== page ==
Representation must be proven

Those who claim to represent a party in a lawsuit have to prove their representation

Those who claim to represent a party in a lawsuit have to prove their representation. This was held in Dr Michelle Tabone on behalf of the Archbishop as the Administrator of the Ecclesiastical Diocese of Malta and the Dar tal-Providenza and on behalf of the Carmelite Order of Malta -v- Joseph Sultana. The judgement was delivered on 18 april 2023 by the First Hall of the Civil Court presided by Mr Justice Toni Abela.

The case dealt with a claim of spoliation of a property in Sliema. The Plaintiffs accused the Defendant, Sultana that he violently took possession of this property in February 2011, by changing the locks. The Plaintiffs asked the Court to declare that spoliation did take place and order that Sultana give possession back to the Plaintiff.

Sultana filed a statement of defence. He held that the Plaintiff has to prove representation. He claimed that the Plaintiff have no connection to the property in question.

From the evidence produced the Church seemed to have inherited the property. The will was not exhibited. The Defendant also claimed to have inherited the same property and changed the locks.

The Court had a look at the elements of spoliation which are possession, the act of spoliation must be done by means of violence and that the action has to be instituted within two months. These elements were listed in Delia -v- Schembri decided on 4 February 1958.

The Court held that he had to deal with the pleas, in that the first plea challenged DR Michelle Tabone’s representation . The pointed out hat the case was instituted in January 2012 and it took too long to be decided. It took 6 years for the parties to indicate that there was no possibility of an out of court settlement. Dr Tabone claimed that she represented the Archbishop, as Administrator of the Ecclesiastical Diocese, the Dar tal-Providenza and the Carmelite Order.  This plea had to be investigated, since everyone is equal in the eyes of the law, even though one of the Parties to the case was the Church. If the plea was not raised the Court will not investigate the representation of the Plaintiff. Article 180(1) of the Code of Organization and Civil Procedure reads:

“180.(1) Subject  to  the  provisions  of  article  181,  written pleadings may be filed –

(a)    personally by the party pleading in his own name, orby the person pleading in a representative capacity as the parent of the children placed under his paternal authority, or as the tutor, curator, administrator of the community of acquests, executor, head of a department or other public administrator, or as attorney on behalf of  any  church,  community,  hospital,  or  other  pious institution  or  as  administrator  of  property  under litigation,  or  as  partner  or  representative  of  a commercial firm, or as any of the persons mentioned in  article  181A(2)  in  the  case  of  a  body  having  a distinct legal personality, or as agent or representative of  any  other  lawful  association,  or  as  attorney  on behalf  of  persons  absent  from  the  Island,  either  of Malta or Gozo, in which the written pleading is filed;”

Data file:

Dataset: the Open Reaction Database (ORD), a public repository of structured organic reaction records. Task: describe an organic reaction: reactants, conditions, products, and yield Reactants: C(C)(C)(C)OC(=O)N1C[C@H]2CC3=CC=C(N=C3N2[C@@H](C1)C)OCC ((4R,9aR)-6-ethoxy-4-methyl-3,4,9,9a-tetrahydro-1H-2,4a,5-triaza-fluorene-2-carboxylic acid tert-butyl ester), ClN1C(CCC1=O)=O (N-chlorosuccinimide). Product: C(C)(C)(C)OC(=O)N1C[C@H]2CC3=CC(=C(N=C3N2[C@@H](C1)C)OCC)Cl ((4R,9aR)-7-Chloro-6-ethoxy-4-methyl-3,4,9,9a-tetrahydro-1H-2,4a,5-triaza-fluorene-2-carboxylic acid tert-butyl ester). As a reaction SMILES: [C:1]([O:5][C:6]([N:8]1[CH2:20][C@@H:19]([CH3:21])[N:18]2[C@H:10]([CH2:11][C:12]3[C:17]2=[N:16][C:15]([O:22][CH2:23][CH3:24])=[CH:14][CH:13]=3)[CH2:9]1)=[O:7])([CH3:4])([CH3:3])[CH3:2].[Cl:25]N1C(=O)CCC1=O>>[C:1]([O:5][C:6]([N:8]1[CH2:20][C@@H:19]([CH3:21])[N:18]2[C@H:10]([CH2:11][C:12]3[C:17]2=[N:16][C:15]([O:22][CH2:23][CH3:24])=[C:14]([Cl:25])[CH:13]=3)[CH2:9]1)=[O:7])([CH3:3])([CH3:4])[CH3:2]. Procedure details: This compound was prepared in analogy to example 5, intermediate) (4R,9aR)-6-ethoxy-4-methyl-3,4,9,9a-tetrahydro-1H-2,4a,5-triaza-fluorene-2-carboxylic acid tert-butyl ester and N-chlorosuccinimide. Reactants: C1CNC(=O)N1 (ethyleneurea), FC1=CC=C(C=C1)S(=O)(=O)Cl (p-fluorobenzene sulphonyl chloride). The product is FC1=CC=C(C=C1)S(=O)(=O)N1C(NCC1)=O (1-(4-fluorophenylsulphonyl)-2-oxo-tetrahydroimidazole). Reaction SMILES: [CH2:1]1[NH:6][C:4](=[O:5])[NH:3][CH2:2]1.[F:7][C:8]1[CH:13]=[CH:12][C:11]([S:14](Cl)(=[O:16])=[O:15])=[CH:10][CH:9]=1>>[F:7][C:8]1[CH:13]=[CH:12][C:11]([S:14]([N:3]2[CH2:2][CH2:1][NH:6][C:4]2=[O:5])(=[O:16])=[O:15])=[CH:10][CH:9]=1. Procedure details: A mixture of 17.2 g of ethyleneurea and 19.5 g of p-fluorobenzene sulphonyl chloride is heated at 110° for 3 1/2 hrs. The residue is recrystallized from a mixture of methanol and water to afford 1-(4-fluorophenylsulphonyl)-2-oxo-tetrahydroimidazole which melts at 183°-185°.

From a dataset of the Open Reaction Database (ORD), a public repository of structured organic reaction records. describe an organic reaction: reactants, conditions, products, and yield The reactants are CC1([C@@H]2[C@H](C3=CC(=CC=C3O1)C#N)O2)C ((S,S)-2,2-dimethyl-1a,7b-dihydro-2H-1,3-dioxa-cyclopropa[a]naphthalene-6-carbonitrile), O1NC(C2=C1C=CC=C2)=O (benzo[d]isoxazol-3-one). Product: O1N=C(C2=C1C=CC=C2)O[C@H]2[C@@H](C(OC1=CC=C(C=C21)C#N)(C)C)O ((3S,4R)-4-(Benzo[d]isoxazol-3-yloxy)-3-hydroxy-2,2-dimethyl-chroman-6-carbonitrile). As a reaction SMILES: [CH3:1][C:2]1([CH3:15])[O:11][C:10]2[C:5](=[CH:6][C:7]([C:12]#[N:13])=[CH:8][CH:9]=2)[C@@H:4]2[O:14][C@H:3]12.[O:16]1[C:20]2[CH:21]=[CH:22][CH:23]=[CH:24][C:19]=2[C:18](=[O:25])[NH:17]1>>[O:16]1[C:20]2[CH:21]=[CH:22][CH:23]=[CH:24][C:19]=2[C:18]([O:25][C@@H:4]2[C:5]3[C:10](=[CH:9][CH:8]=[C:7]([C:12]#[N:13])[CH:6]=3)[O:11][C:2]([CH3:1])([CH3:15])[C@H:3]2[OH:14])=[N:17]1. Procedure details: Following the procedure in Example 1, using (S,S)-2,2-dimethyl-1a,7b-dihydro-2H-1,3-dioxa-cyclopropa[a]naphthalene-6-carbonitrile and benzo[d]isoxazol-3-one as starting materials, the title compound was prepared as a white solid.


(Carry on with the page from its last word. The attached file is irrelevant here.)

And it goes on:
The Article 786 of the Code of Organisation and Civil Procedure states:

“786.(1) It  shall  not  be  lawful  to  raise  the  plea  as  to  the capacity of a party suing or sued in the name and on behalf of any other party against the Economo or other official performing an equivalent function at the Archbishop’s Curia in Malta and at the Bishop’s Curia in Gozo, against any of the persons mentioned in article 180(1)(a)”

This means that once representation is established, then the plea under Article 180 cannot be raised. The Court held that this last article does not allow that anyone who claims to be representing an entity can just take an oath that he or she is representing the entity. Article 789A explains that once representation of the Curia is established, a plea stating the legitimacy of the person cannot be raised.

The Court held that it cannot take into consideration that once she represents the Curia in other cases, then she represents the Curia in this case. From the acts of the case, there is nothing showing that Dr Tabone represents the Curia, the Dar ta’ Providenza and the Carmelite Order. Therefore the Court felt that it has no option but to uphold the plea.